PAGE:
1943 – Jocelyn Bell Burnell, Irish astrophysicist is born.
Dame (Susan) Jocelyn Bell Burnell, DBE, FRS, FRAS (born 15 July 1943) is a Northern Irish astrophysicist. As a postgraduate student, she discovered the first radio pulsars while studying and advised by her thesis supervisor Antony Hewish, for which Hewish shared the Nobel Prize in Physics with Martin Ryle, while Bell Burnell was excluded, despite having observed the pulsars. Bell Burnell was President of the Royal Astronomical Society from 2002 to 2004, president of the Institute of Physics from October 2008 until October 2010, and was interim president following the death of her successor, Marshall Stoneham, in early 2011. She was succeeded in October 2011 by Sir Peter Knight.
The paper announcing the discovery of pulsars had five authors. Hewish’s name was listed first, Bell’s second. Hewish was awarded the Nobel Prize, along with Martin Ryle, without the inclusion of Bell as a co-recipient. Many prominent astronomers expressed outrage at this omission, including Sir Fred Hoyle. The Royal Swedish Academy of Sciences, in their press release announcing the 1974 Nobel Prize in Physics, cited Ryle and Hewish for their pioneering work in radio-astrophysics, with particular mention of Ryle’s work on aperture-synthesis technique, and Hewish’s decisive role in the discovery of pulsars. Dr. Iosif Shklovsky, recipient of the 1972 Bruce Medal, had sought out Bell at the 1970 International Astronomical Union’s General Assembly, to tell her: “Miss Bell, you have made the greatest astronomical discovery of the twentieth century.”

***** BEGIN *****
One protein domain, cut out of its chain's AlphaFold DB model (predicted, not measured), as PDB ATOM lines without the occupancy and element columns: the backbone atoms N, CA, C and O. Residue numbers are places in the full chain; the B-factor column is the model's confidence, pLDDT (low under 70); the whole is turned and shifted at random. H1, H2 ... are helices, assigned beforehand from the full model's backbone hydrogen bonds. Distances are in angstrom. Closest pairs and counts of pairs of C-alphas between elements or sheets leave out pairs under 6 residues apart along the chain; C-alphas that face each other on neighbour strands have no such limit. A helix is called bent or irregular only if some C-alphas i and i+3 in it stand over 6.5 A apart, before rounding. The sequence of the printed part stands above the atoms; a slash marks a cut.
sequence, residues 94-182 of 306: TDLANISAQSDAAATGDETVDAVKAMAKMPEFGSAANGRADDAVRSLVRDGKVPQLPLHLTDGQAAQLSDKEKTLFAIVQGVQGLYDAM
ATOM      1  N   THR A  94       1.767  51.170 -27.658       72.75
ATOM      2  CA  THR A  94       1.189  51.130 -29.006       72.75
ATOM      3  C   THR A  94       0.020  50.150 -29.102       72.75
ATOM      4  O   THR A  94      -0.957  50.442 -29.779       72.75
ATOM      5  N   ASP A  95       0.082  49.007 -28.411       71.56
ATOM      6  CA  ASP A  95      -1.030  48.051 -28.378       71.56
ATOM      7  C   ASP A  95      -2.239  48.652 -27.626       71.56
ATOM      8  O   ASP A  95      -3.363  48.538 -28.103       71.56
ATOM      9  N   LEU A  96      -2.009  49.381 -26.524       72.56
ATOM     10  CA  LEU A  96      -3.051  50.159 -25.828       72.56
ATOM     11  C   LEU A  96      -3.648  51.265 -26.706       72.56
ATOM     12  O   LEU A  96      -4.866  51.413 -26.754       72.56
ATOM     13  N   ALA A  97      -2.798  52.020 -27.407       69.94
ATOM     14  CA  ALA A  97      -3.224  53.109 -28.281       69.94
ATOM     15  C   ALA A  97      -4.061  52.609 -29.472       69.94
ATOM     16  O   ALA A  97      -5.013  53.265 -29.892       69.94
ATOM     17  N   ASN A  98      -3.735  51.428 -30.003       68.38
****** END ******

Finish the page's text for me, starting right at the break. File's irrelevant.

1955 – Eighteen Nobel laureates sign the Mainau Declaration against nuclear weapons, later co-signed by thirty-four others.